The Significance of Biliary Pressure

Roger D. Williams, MD; Jay C. Fish, MD; Drew D. Williams, MD
Arch Surg. 1967;95(3):374-379. doi:10.1001/archsurg.1967.01330150050008.
Text Size: A A A
Published online

ALTHOUGH bile duct and hepatic venous pressures have been extensively studied, not enough attention has been given to the effects of pressure upon the liver and bile ducts.1-4 The relationship of obstruction, pressure, and infection in the bile ducts to jaundice requires further clarification. It is often assumed that jaundice in patients with cholecystitis may be due to infection or the mixture of bile and pancreatic juice in the biliary system.5 The importance of obstruction and pressure may be overlooked if it is assumed that only infection or chemical cholangitis can cause jaundice.

In order to clarify the relationship of biliary pressure to serum enzyme and bilirubin level changes and to the alterations in the liver and bile ducts, experimental biliary obstruction has been compared with clinical findings. Partial and complete biliary obstruction with and without bacterial infection has been produced in dogs. Changes noted have been compared


Sign In to Access Full Content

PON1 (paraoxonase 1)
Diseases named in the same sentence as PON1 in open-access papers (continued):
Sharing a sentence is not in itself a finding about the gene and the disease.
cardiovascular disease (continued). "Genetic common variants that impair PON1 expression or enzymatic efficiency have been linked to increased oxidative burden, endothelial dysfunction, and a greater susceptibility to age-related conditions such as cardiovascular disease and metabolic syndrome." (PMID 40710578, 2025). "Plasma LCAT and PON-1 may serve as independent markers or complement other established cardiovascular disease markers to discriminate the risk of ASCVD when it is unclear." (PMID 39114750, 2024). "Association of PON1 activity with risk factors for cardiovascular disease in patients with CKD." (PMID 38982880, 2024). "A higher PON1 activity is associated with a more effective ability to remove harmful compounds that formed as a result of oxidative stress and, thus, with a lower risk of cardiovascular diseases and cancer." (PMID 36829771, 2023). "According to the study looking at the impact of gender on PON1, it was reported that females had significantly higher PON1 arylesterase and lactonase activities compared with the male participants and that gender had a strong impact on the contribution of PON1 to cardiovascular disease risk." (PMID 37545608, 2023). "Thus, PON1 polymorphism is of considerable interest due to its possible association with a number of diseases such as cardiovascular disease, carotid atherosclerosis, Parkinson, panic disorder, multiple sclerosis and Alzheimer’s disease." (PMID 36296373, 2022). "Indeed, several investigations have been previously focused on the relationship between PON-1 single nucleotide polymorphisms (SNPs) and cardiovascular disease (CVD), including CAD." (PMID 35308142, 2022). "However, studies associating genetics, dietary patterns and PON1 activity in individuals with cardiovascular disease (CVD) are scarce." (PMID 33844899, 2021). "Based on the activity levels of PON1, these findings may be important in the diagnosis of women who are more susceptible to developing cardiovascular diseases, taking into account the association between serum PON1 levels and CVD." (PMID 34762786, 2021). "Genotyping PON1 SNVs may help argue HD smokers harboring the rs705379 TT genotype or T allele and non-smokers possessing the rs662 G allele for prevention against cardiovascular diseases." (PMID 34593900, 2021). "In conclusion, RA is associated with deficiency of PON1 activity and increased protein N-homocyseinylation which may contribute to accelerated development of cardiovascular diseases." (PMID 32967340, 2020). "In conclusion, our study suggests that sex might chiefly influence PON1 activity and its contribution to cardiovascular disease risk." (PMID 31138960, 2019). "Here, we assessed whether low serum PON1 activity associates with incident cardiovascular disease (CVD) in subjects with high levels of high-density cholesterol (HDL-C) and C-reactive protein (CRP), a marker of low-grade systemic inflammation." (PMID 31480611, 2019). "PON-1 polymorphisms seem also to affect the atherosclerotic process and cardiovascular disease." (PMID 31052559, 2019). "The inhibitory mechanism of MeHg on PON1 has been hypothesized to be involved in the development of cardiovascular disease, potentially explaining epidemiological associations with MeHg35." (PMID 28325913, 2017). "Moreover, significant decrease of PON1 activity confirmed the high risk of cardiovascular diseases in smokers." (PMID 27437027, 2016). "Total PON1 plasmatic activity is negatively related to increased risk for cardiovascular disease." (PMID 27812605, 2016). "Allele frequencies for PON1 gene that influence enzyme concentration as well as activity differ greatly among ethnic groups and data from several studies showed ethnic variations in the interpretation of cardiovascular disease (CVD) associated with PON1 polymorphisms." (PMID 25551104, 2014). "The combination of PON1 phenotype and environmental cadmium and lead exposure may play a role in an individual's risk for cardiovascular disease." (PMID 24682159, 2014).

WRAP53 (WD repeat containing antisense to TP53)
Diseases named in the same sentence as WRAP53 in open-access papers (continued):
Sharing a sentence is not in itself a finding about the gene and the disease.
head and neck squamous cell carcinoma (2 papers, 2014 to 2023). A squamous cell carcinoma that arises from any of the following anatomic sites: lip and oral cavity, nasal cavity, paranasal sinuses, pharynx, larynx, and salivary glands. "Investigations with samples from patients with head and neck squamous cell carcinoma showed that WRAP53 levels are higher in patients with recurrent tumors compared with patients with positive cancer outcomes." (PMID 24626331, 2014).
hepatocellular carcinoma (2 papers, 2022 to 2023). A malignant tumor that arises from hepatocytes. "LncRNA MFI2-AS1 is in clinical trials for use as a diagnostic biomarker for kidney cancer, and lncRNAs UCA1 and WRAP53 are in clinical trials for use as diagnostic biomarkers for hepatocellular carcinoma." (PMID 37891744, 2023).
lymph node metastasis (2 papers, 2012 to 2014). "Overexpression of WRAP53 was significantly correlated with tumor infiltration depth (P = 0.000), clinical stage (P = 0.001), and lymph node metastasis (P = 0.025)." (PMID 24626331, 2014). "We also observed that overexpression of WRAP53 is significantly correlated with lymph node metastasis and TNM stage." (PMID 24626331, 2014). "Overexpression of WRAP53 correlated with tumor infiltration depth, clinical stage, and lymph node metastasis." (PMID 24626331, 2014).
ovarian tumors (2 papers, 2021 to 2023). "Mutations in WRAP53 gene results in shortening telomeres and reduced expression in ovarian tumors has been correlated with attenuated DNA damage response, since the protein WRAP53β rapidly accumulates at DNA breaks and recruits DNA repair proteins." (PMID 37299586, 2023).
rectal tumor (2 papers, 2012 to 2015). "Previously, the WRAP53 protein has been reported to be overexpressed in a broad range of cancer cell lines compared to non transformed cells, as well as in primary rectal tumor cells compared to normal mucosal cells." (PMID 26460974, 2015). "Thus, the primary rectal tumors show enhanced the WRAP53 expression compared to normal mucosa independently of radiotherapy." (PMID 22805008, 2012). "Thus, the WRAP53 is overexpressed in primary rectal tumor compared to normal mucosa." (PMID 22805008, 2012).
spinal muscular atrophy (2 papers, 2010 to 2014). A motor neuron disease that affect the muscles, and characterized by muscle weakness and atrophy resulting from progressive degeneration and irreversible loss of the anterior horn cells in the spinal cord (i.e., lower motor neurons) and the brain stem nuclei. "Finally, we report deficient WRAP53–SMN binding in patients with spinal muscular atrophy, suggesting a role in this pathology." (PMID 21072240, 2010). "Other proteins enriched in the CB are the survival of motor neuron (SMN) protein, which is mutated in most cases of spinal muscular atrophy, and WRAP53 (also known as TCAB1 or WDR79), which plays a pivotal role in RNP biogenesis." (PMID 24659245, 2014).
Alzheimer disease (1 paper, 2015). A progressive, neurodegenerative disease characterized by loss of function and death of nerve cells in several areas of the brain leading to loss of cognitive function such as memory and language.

Don't have Access?

Register and get free email Table of Contents alerts, saved searches, PowerPoint downloads, CME quizzes, and more

Subscribe for full-text access to content from 1998 forward and a host of useful features

Activate your current subscription (AMA members and current subscribers)

Purchase Online Access to this article for 24 hours

First Page Preview

View Large
First page PDF preview





Meets CME requirements for:
Browse CME for all U.S. States
Accreditation Information
The American Medical Association is accredited by the Accreditation Council for Continuing Medical Education to provide continuing medical education for physicians. The AMA designates this journal-based CME activity for a maximum of 1 AMA PRA Category 1 CreditTM per course. Physicians should claim only the credit commensurate with the extent of their participation in the activity. Physicians who complete the CME course and score at least 80% correct on the quiz are eligible for AMA PRA Category 1 CreditTM.
Note: You must get at least of the answers correct to pass this quiz.
You have not filled in all the answers to complete this quiz
The following questions were not answered:
Sorry, you have unsuccessfully completed this CME quiz with a score of
The following questions were not answered correctly:
Commitment to Change (optional):
Indicate what change(s) you will implement in your practice, if any, based on this CME course.
Your quiz results:
The filled radio buttons indicate your responses. The preferred responses are highlighted
For CME Course: A Proposed Model for Initial Assessment and Management of Acute Heart Failure Syndromes
Indicate what changes(s) you will implement in your practice, if any, based on this CME course.
Citing articles are presented as examples only. In non-demo SCM6 implementation, integration with CrossRef’s "Cited By" API will populate this tab (http://www.crossref.org/citedby.html).
Submit a Comment


Some tools below are only available to our subscribers or users with an online account.

Sign In to Access Full Content

Related Content

Customize your page view by dragging & repositioning the boxes below.